One of the aspects that made “Patriot Act” special was the fact host Hasan Minhaj always spoke specifically from his Asian-American perspective. Photo from Netflix
Culture Movies

Most good things never last: A belated appreciation post for ‘Patriot Act’

For over 40 episodes, host Hasan Minhaj gave us hard-hitting news, political commentary, and genuinely good comedy.
ANCX | Sep 09 2020

After six seasons and over forty episodes, Netflix cancelled ‘Patriot Act.’

The show was hosted by Indian-American comedian Hasan Minhaj, and is modelled after political and comedic talk shows like “The Daily Show with Trevor Noah” and “Last Week Tonight by John Oliver,” the kinds of shows that survived the cable-TV-to-streaming-services migration

There were a few aspects of “Patriot Act” that made it truly special though. For one, Minhaj always spoke specifically from his Asian-American perspective and having grown up brown in America. He wrote about subjects that were relatively universal and evergreen, from the unethical business practices of Amazon, to fast fashion and gun laws. 

At the same time, Minhaj was good at speaking to and from a POC perspective, in an industry slash TV genre that, even at its most woke, tended to privilege white voices. In season 6, Minhaj spoke about the murder of George Floyd and the Black Lives Matter movement in a way other communities didn’t: by calling out Asian-Americans’ complicit participation in white supremacy and racism.

Hasan Minhaj was formerly a correspondent for “The Daily Show,” back when it was hosted by the incendiary pundit Jon Stewart. He came to great prominence, however, with his comedy special “Homecoming King” (which also came out on Netflix), essentially a politically incisive bildungsroman that happened to have super good delivery and punchlines. So when it came to being an affable host, MInhaj was a perfect fit for “Patriot Act,” and equipped to bring something fresh to the political comedy format even when American TV was starting to get saturated with it.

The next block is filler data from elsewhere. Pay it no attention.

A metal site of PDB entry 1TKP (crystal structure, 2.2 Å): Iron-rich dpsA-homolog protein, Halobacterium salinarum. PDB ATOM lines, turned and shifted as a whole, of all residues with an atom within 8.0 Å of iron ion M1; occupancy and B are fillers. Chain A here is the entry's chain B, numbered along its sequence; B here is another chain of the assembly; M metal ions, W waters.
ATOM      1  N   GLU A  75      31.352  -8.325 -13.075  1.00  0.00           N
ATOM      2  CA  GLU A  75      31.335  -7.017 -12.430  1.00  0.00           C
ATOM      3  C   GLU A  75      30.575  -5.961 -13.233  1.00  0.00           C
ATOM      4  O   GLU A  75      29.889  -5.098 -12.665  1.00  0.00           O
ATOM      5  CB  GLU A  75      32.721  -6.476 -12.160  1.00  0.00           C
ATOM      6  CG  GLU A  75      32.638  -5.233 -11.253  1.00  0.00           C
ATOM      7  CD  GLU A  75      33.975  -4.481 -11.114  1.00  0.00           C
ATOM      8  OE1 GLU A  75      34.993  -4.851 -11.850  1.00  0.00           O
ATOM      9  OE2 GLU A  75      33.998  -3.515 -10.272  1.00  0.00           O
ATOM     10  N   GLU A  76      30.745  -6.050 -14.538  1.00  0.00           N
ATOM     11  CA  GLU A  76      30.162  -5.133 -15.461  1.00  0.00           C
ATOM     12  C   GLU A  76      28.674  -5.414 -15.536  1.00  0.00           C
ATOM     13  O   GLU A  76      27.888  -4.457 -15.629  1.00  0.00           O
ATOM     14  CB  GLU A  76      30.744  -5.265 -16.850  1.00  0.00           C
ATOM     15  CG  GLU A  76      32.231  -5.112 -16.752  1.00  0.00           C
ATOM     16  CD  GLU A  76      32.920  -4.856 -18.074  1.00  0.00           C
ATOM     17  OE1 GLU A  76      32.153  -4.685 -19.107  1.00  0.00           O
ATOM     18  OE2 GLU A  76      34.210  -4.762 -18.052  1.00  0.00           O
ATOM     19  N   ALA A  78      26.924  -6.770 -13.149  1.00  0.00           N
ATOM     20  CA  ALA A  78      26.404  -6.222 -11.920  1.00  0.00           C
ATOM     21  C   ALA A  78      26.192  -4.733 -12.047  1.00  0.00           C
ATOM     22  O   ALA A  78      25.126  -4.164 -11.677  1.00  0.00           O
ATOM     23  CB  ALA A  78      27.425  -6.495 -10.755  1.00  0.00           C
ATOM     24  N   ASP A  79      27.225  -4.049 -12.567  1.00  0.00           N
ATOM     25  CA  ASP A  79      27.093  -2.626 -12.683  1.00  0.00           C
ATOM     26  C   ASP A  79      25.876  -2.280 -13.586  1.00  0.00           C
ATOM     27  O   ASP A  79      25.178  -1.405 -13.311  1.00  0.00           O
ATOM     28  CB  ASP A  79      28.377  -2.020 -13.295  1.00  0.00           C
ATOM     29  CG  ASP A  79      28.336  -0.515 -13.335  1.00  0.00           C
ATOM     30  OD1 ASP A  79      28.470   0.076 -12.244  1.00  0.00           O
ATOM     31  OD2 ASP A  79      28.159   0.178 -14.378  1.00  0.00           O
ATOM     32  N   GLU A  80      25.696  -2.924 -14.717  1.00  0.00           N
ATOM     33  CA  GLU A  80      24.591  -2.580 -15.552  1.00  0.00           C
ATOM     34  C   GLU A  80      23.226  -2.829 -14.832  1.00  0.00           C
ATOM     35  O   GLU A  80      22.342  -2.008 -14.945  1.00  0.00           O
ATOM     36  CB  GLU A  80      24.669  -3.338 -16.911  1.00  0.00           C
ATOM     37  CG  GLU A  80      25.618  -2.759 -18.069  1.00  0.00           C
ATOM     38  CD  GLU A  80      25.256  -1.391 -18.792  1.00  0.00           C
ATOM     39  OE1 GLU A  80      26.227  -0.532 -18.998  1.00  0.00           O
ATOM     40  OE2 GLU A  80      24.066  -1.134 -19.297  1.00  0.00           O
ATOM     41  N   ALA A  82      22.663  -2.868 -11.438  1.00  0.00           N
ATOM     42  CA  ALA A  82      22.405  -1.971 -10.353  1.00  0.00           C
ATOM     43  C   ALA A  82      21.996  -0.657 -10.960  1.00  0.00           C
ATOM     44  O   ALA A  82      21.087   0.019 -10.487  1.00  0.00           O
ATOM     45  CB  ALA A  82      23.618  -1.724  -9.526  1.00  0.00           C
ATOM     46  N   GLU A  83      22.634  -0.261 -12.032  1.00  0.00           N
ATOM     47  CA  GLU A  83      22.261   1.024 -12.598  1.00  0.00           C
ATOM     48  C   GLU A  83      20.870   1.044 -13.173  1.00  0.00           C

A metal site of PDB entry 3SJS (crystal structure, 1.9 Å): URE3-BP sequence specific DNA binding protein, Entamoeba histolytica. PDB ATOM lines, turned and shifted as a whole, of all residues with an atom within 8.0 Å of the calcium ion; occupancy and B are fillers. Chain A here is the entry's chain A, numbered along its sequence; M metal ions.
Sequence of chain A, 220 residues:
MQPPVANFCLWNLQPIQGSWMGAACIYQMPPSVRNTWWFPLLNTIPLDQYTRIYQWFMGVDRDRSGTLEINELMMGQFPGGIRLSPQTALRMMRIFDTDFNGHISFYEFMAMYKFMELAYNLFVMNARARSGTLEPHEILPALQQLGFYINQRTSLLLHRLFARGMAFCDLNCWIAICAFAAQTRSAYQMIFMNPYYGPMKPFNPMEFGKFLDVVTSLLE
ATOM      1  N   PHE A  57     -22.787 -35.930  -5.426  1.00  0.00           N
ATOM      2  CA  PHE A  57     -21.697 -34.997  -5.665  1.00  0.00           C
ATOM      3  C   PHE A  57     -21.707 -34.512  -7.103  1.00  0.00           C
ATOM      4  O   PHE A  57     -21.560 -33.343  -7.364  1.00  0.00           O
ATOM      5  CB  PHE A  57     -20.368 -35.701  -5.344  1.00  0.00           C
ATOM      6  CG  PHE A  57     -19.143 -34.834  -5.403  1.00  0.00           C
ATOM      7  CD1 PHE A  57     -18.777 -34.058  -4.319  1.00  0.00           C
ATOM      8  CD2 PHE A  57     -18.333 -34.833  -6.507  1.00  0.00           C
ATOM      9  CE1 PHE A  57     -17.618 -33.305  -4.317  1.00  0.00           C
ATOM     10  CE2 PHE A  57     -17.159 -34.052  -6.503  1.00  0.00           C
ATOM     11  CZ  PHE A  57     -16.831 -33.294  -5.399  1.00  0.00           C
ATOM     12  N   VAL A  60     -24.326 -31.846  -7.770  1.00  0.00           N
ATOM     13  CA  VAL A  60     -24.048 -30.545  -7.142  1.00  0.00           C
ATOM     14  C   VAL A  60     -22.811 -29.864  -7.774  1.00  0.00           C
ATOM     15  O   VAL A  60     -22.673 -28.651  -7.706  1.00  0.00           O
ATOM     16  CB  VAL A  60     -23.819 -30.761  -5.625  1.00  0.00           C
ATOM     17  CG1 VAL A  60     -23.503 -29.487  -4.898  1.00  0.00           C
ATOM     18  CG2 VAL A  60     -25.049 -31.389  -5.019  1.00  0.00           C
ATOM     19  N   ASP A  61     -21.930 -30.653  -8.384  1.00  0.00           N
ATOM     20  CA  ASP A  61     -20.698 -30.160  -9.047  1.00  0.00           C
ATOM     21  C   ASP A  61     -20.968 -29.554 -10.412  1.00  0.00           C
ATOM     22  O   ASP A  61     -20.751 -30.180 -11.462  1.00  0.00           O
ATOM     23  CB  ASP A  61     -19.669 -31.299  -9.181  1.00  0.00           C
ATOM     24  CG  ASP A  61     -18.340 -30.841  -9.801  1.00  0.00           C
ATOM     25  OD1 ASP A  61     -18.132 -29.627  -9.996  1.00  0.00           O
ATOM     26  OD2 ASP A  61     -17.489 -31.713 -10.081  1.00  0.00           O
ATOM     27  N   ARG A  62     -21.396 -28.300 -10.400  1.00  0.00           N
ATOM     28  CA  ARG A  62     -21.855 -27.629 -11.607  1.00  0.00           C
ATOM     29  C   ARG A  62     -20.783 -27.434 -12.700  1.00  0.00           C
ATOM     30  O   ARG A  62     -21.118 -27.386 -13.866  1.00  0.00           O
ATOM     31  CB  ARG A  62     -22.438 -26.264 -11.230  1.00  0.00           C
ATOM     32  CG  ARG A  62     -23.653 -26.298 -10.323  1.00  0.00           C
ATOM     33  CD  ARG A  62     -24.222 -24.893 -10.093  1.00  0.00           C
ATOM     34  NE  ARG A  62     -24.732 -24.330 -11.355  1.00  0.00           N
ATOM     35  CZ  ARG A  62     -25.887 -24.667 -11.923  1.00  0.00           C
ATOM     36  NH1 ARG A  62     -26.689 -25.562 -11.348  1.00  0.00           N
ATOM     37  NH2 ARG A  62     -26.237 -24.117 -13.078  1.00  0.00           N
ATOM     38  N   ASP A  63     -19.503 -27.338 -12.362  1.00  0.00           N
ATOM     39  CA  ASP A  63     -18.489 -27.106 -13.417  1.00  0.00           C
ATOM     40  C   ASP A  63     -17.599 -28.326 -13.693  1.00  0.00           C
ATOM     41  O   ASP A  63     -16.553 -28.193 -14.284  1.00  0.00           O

One thing that set Minhaj apart from other comedians in his field was that he was… youthful. Like, legitimately hip. Comedians like John Oliver can play off how old and out of touch with Gen Y and Z they are, but Minhaj could reference a TikTok without being cringey. There was a certain woke dudebro swagger to the way he carried himself, which meant that whenever he got investigative and analytical with any social issues, it always came from a genuine place, not an ivory tower. 

You could see it as well in his free Deep Cuts webisodes (up on YouTube for free!), extensions of the main ‘Patriot Act’ show that saw Minhaj answering live questions from the audience, building a relationship with his viewers without it feeling forced.

Six seasons is a good lifespan for a TV show, but it’s hard to ignore the fact that ‘Patriot Act’ is going off the air at an extremely crucial time. The show’s coronavirus coverage tackled not just the pandemic as a health crisis but also as a problem faced by home-renting Americans. This unique point in America’s history could do with more Hasan Minhaj content, or at least a just-as-good, if not better show, to fill the void that ‘Patriot Act’ left behind, the void that Netflix created.